By 1881, the mill no longer appears to have been operational – there are no further references to any millers. Rather, Julia Pope and her sister Ellen, both of independent means, lived there with their servant Alice Chick, and their lodger, Arthur Dobie, the curate of Fontmell. John Hall, an annuitant, and his wife Sarah are also recorded as living there. John and Sarah Hall were still living there in 1891.
The 1893 Cottage Book, compiled by W. R. Day, Sir Richard Glyn’s estate factor, records that Middle Mill (numbered 47 in the Book) was occupied by Mr Short. There is no reference to Mr Short in either the 1891 or 1901 census.

Cottage at Middle Mill

Cottage at Middle Mill

The mill house burnt down in 1907. At the beginning of the 20th century the term Fontmell Falls was coined for the abandoned millrace.

The Spillway at Middle Mill

The Spillway at Middle Mill

 

Spillway at Middle Mill seen through trees

Spillway at Middle Mill seen through trees

In 1921, an iron collecting pipe was installed by the springs feeding the Springhead mill pond, and these provided water for two hydraulic pressure pumps (‘rams’) housed in a brick and slated hut to deliver water through another pipe to Ashmore. Both pipes ran along the south side of Springhead and the first half of the stew ponds, and then crossed over the ponds opposite The White Cottage and ran below the road until reaching the Middle Mill site. At the same time a water tower was built at Manor Farm, Ashmore to store the water pumped from the rams at Middle Mill.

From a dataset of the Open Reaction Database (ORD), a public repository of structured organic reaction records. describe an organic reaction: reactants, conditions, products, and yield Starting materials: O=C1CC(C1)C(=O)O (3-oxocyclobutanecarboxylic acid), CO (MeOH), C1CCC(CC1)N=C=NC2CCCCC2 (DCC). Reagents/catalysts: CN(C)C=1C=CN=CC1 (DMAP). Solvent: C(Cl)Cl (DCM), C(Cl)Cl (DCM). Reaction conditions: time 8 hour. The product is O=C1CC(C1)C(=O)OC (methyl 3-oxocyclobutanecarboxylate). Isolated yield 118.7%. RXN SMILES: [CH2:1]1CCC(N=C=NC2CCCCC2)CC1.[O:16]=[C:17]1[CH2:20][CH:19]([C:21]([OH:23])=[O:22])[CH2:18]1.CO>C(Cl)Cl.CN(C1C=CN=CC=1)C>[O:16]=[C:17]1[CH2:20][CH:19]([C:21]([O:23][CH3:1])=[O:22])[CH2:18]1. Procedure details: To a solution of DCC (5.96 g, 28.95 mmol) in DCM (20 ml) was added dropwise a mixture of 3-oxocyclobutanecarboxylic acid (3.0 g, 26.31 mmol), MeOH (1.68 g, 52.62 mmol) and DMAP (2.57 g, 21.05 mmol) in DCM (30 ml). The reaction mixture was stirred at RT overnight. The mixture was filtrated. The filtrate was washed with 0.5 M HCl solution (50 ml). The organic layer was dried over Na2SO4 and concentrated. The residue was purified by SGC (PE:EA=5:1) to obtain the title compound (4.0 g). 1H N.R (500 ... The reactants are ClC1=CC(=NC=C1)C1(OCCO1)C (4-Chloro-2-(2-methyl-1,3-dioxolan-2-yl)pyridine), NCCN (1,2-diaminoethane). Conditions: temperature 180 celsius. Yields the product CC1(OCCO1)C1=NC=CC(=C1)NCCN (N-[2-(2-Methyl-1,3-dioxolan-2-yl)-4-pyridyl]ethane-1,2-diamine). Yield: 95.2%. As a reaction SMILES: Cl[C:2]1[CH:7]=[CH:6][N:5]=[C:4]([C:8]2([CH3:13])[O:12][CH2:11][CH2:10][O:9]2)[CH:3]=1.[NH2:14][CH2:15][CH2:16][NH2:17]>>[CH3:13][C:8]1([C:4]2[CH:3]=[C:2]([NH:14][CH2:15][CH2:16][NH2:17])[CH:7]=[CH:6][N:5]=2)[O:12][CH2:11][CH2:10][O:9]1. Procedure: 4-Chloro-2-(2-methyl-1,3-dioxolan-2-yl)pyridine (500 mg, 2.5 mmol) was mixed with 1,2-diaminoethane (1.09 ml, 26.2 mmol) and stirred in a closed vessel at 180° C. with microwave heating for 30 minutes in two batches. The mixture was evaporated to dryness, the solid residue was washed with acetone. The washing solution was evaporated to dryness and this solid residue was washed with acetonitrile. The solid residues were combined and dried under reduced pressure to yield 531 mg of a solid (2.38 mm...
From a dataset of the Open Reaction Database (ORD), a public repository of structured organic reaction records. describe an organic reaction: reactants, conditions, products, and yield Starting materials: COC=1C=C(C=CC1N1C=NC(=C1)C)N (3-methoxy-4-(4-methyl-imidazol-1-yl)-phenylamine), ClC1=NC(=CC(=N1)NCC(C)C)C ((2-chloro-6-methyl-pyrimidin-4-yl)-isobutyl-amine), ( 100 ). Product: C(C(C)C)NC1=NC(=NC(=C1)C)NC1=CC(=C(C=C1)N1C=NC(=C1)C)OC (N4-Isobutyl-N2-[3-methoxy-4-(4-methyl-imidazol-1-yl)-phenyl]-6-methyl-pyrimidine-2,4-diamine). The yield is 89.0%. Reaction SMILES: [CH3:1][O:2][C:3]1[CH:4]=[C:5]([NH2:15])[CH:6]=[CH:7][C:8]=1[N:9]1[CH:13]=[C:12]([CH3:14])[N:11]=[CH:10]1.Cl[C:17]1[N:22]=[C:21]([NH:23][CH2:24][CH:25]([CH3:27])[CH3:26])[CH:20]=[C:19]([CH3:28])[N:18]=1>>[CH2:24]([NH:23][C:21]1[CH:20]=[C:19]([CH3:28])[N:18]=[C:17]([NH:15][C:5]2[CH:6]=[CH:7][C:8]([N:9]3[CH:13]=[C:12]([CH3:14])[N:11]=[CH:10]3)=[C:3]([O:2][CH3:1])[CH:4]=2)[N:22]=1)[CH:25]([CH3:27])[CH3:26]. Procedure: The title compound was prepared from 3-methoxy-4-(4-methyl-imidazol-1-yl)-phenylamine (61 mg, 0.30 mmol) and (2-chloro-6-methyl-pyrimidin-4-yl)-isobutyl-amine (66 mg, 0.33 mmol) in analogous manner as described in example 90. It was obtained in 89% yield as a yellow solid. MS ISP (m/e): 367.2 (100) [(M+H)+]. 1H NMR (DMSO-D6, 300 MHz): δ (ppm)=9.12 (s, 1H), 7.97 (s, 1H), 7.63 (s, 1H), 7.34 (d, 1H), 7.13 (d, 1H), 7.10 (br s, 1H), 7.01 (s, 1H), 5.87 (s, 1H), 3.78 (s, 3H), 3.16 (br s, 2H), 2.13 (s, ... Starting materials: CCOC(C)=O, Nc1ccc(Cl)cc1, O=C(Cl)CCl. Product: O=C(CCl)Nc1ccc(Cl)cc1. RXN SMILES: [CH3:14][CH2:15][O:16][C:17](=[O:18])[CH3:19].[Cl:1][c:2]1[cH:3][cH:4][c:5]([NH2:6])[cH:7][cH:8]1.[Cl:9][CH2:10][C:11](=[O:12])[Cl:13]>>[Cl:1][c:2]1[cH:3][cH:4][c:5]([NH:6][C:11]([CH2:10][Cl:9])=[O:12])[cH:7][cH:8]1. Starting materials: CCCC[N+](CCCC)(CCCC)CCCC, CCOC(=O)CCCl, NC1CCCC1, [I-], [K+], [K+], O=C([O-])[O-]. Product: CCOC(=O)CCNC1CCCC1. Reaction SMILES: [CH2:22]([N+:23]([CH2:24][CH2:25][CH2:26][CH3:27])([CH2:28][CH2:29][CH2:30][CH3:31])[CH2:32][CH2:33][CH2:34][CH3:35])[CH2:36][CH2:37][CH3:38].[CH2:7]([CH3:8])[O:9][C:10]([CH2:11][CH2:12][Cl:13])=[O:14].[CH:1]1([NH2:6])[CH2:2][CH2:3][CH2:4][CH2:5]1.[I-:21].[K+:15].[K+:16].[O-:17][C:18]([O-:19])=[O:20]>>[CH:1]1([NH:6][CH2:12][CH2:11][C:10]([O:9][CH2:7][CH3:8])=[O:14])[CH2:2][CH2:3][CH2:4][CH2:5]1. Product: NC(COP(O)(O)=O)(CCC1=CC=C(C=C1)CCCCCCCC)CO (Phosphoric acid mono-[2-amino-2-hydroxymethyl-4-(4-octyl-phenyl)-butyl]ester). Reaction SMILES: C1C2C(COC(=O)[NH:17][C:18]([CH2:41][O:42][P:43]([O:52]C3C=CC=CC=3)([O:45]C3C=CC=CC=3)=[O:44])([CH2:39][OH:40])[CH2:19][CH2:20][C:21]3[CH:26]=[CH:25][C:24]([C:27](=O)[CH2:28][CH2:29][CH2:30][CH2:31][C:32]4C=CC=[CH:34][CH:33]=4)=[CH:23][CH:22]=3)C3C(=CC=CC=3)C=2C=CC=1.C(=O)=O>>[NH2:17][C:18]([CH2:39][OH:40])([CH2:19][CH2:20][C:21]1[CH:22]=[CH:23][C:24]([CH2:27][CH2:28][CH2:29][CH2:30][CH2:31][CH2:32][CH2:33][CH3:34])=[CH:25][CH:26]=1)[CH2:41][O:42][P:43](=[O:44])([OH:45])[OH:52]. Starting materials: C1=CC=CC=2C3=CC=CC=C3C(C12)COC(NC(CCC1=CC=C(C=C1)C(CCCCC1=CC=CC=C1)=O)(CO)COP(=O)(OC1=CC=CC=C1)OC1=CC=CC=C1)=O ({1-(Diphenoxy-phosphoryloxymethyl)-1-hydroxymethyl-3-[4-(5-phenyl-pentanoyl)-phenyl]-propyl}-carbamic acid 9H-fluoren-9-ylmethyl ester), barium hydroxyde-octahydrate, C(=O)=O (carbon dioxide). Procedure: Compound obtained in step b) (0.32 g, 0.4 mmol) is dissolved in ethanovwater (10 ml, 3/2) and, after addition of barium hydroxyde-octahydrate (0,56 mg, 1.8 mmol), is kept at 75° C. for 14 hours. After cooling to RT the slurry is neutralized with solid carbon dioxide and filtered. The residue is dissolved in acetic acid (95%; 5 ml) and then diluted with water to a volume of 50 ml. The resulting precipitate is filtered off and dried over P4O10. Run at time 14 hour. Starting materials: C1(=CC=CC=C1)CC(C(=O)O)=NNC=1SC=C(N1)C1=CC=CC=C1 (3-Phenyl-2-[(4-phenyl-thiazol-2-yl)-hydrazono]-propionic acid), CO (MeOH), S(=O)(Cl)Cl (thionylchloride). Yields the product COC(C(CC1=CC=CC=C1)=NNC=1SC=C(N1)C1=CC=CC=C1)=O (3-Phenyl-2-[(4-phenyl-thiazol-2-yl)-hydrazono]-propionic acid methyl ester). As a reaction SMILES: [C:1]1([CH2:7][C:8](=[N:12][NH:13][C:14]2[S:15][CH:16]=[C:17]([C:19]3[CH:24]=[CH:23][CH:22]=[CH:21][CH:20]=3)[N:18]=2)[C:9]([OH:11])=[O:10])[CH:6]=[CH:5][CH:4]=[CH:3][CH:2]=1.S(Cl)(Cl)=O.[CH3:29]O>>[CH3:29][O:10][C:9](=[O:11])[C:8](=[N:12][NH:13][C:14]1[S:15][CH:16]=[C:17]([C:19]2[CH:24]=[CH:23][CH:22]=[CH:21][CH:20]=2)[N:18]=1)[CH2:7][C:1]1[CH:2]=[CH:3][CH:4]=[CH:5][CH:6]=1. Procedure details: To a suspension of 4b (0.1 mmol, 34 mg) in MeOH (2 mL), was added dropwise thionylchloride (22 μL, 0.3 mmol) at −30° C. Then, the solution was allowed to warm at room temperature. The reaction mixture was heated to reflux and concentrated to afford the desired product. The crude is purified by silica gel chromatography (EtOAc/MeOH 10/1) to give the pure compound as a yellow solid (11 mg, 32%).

Plan from Deed of Title for Middle Mill Dam

Plan from Deed of Title for Middle Mill Dam

On 11th January 1923, Sir Richard Fitzgerald Glyn leased the water rights to Shaftesbury Rural District Council for 99 years from 31st July 1922.  The rent was £25 a year, with a minimum royalty of £15 a year, plus royalties on the quantity of water (up to a maximum of 10,000 gallons a day) pumped as may be above £15 a year.
Both the Middle Mill dam site (lot 30) and Middle Mill itself (lot 29) were included in the Glyn sale of 28th May 1926.  As well as the water rights, lot 30 is described as an area of about 0a. 1r. 2p. being Ordnance No. Pt. 210 (.260 acres).  The lot is recorded as having been  bought by Shaftesbury R.D.C for £500.